Note how Baby Suggs mentions both African Americans suffering and how, if they love their big hearts, they can stand strong against oppression. Obama maintained a similar balancing act.
On the one hand, he pointed to the hurt that the African American community has suffered and continues to suffer at the hands of whites:
For too long, we were blind to the pain that the Confederate flag stirred in too many of our citizens. (Applause.) It’s true, a flag did not cause these murders. But as people from all walks of life, Republicans and Democrats, now acknowledge — including Governor Haley, whose recent eloquence on the subject is worthy of praise — (applause) — as we all have to acknowledge, the flag has always represented more than just ancestral pride. (Applause.) For many, black and white, that flag was a reminder of systemic oppression and racial subjugation. We see that now.
Removing the flag from this state’s capitol would not be an act of political correctness; it would not be an insult to the valor of Confederate soldiers. It would simply be an acknowledgment that the cause for which they fought — the cause of slavery — was wrong — (applause) — the imposition of Jim Crow after the Civil War, the resistance to civil rights for all people was wrong. (Applause.) It would be one step in an honest accounting of America’s history; a modest but meaningful balm for so many unhealed wounds.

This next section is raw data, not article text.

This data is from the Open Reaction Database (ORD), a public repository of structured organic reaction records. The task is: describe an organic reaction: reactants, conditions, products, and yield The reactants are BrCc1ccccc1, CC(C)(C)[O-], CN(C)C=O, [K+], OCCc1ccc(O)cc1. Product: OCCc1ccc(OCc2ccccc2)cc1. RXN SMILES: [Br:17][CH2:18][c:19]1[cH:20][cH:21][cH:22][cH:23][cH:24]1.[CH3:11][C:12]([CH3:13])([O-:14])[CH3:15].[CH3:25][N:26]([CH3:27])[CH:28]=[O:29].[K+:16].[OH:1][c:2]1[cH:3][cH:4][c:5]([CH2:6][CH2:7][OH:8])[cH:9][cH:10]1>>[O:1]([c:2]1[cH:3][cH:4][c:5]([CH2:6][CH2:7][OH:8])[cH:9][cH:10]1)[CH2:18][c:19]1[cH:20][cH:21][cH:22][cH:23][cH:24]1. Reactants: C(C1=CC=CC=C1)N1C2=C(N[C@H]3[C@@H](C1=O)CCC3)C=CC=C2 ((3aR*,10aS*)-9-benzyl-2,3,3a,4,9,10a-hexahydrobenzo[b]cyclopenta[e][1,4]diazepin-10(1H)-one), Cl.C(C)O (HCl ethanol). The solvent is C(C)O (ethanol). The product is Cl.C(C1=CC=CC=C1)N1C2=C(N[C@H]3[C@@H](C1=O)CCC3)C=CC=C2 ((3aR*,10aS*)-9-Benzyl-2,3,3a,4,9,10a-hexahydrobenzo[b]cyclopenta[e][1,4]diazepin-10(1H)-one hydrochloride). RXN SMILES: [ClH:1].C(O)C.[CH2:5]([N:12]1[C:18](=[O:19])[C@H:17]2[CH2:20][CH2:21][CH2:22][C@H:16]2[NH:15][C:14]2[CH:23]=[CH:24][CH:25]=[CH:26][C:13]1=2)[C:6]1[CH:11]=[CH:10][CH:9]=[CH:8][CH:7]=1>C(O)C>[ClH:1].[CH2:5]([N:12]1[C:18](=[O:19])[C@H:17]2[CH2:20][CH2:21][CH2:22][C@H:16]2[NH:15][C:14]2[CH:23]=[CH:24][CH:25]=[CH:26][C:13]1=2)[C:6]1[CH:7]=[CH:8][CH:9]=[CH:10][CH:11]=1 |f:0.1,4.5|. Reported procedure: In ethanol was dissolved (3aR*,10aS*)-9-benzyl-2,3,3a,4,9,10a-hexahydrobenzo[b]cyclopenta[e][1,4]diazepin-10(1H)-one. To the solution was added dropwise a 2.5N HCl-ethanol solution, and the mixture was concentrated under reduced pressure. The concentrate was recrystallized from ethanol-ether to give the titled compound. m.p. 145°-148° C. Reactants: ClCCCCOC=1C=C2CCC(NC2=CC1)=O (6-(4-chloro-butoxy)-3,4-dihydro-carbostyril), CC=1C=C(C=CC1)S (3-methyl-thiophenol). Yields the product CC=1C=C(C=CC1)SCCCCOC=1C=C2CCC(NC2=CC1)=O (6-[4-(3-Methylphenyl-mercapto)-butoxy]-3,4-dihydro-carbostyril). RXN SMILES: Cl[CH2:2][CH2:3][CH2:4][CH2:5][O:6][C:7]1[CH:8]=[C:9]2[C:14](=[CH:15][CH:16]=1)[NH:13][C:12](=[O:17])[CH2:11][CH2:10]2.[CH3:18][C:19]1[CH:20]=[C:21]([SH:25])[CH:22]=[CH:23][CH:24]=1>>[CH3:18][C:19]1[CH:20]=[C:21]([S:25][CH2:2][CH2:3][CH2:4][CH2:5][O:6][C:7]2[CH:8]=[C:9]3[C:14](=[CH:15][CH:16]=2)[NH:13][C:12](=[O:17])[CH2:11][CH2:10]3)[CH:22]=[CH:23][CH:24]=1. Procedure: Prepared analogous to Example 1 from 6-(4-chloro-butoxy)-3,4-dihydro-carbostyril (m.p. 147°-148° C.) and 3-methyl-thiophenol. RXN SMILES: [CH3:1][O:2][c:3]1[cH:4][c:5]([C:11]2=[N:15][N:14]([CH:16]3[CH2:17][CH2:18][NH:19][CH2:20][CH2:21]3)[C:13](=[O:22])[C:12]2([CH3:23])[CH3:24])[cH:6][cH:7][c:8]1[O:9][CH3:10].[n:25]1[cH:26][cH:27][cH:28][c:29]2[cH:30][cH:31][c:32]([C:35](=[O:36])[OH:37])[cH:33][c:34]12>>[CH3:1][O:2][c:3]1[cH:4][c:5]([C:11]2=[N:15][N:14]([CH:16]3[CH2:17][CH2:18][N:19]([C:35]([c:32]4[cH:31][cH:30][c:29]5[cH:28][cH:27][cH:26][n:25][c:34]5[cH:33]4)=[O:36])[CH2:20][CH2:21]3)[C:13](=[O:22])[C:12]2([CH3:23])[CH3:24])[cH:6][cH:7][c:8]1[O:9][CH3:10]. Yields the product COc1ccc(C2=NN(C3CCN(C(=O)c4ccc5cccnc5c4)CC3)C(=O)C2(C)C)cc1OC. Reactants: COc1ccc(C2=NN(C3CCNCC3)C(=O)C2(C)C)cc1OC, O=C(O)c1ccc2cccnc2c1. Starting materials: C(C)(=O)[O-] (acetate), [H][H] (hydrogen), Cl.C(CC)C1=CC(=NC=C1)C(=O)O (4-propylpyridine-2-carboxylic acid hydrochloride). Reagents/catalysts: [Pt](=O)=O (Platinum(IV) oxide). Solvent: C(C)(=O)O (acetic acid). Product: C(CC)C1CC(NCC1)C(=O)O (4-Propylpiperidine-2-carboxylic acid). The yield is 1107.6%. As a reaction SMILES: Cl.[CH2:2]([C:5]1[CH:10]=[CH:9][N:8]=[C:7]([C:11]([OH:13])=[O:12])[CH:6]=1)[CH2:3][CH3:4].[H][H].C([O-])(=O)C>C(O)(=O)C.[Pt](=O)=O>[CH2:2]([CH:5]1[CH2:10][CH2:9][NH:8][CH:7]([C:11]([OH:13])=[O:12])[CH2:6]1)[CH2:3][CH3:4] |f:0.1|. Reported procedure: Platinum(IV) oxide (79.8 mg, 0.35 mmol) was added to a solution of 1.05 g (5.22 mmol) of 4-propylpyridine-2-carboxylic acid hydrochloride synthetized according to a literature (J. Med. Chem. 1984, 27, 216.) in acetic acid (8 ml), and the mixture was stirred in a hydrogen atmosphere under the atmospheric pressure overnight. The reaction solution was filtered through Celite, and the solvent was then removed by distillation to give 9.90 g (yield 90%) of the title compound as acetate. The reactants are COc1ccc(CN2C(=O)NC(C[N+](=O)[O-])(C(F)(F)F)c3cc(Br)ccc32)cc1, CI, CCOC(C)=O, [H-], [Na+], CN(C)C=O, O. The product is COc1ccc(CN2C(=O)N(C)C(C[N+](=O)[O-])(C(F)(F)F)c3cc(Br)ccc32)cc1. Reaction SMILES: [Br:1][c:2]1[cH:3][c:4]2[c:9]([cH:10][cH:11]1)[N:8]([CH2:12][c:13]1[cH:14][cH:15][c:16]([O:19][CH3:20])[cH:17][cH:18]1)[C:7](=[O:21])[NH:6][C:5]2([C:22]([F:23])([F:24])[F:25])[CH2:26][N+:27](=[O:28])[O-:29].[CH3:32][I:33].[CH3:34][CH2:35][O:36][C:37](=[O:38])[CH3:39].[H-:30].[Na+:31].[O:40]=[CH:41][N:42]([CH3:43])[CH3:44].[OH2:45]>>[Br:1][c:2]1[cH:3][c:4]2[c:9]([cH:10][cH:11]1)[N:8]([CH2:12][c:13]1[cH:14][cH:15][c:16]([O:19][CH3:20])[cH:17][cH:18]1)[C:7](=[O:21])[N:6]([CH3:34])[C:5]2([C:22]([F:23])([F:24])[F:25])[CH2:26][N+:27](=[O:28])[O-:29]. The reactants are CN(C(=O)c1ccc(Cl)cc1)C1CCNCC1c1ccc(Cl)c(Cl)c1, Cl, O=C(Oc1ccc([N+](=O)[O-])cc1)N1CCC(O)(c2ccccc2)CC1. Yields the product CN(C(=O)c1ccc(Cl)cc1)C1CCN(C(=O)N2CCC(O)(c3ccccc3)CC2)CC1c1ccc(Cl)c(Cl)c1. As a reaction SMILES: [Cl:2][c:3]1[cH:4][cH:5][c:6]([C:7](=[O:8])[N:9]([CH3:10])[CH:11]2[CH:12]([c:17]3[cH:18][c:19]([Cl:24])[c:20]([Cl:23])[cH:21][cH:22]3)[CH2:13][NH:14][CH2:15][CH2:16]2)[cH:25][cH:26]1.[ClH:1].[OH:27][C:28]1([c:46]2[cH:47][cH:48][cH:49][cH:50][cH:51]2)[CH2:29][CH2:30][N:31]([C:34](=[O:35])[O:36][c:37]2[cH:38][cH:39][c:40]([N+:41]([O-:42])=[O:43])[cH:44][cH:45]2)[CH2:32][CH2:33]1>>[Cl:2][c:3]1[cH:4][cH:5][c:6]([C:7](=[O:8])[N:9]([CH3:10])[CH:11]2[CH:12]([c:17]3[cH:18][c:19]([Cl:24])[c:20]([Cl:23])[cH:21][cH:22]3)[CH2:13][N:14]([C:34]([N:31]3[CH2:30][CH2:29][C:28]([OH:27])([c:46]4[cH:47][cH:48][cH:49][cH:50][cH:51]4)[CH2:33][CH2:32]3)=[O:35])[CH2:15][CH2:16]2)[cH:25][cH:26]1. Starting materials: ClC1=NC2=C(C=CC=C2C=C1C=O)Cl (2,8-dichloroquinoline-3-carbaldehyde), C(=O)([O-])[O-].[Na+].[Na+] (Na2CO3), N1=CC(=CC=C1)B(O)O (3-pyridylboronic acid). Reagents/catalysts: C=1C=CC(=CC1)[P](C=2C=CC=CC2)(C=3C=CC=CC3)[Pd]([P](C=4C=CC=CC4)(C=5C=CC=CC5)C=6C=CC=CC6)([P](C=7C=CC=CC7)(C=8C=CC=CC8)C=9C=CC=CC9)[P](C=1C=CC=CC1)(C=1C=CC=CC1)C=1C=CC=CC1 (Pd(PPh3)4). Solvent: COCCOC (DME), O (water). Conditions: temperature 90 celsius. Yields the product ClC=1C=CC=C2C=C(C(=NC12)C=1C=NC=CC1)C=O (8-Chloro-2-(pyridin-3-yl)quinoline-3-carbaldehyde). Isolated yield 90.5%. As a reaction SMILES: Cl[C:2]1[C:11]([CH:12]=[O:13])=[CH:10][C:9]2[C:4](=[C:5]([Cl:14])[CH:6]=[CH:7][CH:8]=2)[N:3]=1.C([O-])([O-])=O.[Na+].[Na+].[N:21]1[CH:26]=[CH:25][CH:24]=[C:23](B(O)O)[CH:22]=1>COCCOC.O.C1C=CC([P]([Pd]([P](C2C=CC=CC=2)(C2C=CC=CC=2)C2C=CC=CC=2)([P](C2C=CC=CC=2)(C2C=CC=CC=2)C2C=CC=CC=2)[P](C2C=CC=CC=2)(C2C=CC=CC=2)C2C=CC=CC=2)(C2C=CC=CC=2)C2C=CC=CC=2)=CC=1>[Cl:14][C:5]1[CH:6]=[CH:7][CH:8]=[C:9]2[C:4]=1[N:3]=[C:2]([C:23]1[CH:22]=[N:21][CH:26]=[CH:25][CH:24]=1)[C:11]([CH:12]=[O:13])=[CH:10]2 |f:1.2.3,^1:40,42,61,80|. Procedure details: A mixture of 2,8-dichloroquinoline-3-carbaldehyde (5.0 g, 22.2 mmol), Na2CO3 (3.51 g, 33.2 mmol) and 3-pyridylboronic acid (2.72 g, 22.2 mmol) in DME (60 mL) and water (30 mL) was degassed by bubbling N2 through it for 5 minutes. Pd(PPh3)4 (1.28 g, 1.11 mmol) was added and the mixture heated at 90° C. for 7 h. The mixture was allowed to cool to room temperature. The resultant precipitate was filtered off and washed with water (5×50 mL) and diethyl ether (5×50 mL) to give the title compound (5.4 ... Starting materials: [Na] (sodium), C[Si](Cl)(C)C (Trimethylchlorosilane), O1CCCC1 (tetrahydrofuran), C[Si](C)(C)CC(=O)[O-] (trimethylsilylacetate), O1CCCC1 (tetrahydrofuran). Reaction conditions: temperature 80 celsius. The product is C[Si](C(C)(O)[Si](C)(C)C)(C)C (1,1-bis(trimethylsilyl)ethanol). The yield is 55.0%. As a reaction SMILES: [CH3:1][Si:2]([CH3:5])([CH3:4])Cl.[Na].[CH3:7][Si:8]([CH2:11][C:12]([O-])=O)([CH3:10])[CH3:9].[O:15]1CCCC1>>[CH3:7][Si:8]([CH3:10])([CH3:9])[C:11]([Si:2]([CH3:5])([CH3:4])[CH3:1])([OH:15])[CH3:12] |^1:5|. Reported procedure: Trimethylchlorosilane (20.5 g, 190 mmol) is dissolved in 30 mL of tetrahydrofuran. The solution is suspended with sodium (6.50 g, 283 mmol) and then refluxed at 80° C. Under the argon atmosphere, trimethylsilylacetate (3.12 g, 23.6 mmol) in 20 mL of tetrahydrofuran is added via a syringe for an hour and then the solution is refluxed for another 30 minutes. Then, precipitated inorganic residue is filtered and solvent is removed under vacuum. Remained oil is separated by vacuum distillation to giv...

On the other hand, he talked about the large heart of the victimized community:
A roadway toward a better world. [Rev. Pinckney] knew that the path of grace involves an open mind — but, more importantly, an open heart.
That’s what I’ve felt this week — an open heart. That, more than any particular policy or analysis, is what’s called upon right now, I think — what a friend of mine, the writer Marilyn Robinson, calls “that reservoir of goodness, beyond, and of another kind, that we are able to do each other in the ordinary cause of things.”